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Medical Science Monitor Basic Research


A Right Video-Assisted Thoracoscopic Enucleation of a Calcified Esophageal Leiomyoma: A Case Report

Rare disease, Educational Purpose (only if useful for a systematic review or synthesis)

Tuqa Adil Alsinan, Hassan Ahmad Robaidi, Khaled Manaa Alkattan

Saudi Arabia College of Medicine, Alfaisal University, Riyadh, Saudi Arabia

Am J Case Rep 2020; 21:e922422

DOI: 10.12659/AJCR.922422

Available online: 2020-04-03

Published: 2020-05-06


BACKGROUND: Benign esophageal tumors are considered rare, and most commonly are leiomyomas with the incidence of 0.005%. They arise intramurally in the distal two-thirds of the esophagus and are multiple in about 5% of patients. Leiomyoma lesions can mimic esophageal cancer making the diagnosis more challenging. Many cases are asymptomatic, up to 15%-50%, and most cases are discovered incidentally during esophagogastroduodenoscopy (EGD) and other procedures. The treatment of choice for symptomatic leiomyomas to relieve the compression is surgical enucleation with either an open thoracotomy, submucosal tunneling endoscopic resection, a video-assisted thoracoscopic approach (VATS), or with robotic techniques.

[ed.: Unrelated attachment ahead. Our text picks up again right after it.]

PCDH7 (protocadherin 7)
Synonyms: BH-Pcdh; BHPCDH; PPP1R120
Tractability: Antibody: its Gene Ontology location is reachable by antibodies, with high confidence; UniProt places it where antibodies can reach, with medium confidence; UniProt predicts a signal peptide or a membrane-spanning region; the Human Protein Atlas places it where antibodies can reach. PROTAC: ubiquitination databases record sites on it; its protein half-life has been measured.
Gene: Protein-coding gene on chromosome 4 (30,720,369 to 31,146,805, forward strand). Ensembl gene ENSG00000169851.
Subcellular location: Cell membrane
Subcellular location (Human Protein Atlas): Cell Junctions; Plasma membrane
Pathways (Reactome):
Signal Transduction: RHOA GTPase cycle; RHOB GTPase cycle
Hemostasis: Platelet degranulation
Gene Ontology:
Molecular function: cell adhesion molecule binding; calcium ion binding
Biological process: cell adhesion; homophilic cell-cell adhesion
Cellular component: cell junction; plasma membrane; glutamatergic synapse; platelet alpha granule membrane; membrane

CASE REPORT: Here we report a case of a 53-year-old Saudi female patient who presented with dysphagia which had been ongoing for a long time. There were no other associated symptoms such as dyspepsia, nausea, or vomiting. She was diagnosed with a calcified leiomyoma of the esophagus based on a computed tomography (CT) scan and an endoscopic ultrasound (EUS) finding. After thorough investigations and workups, the management plan was taken at King Faisal Specialist Hospital and Research Centre by preforming a right video-assisted thoracoscopic enucleation.
CONCLUSIONS: The aim of this case report was to add to the literature by reporting the satisfactory outcomes of right video-assisted enucleation contrary to other surgical approaches that have been discussed in the literature.

Keywords: Esophageal Neoplasms, Leiomyoma, Thoracic Surgery, Thoracic Surgery, Video-Assisted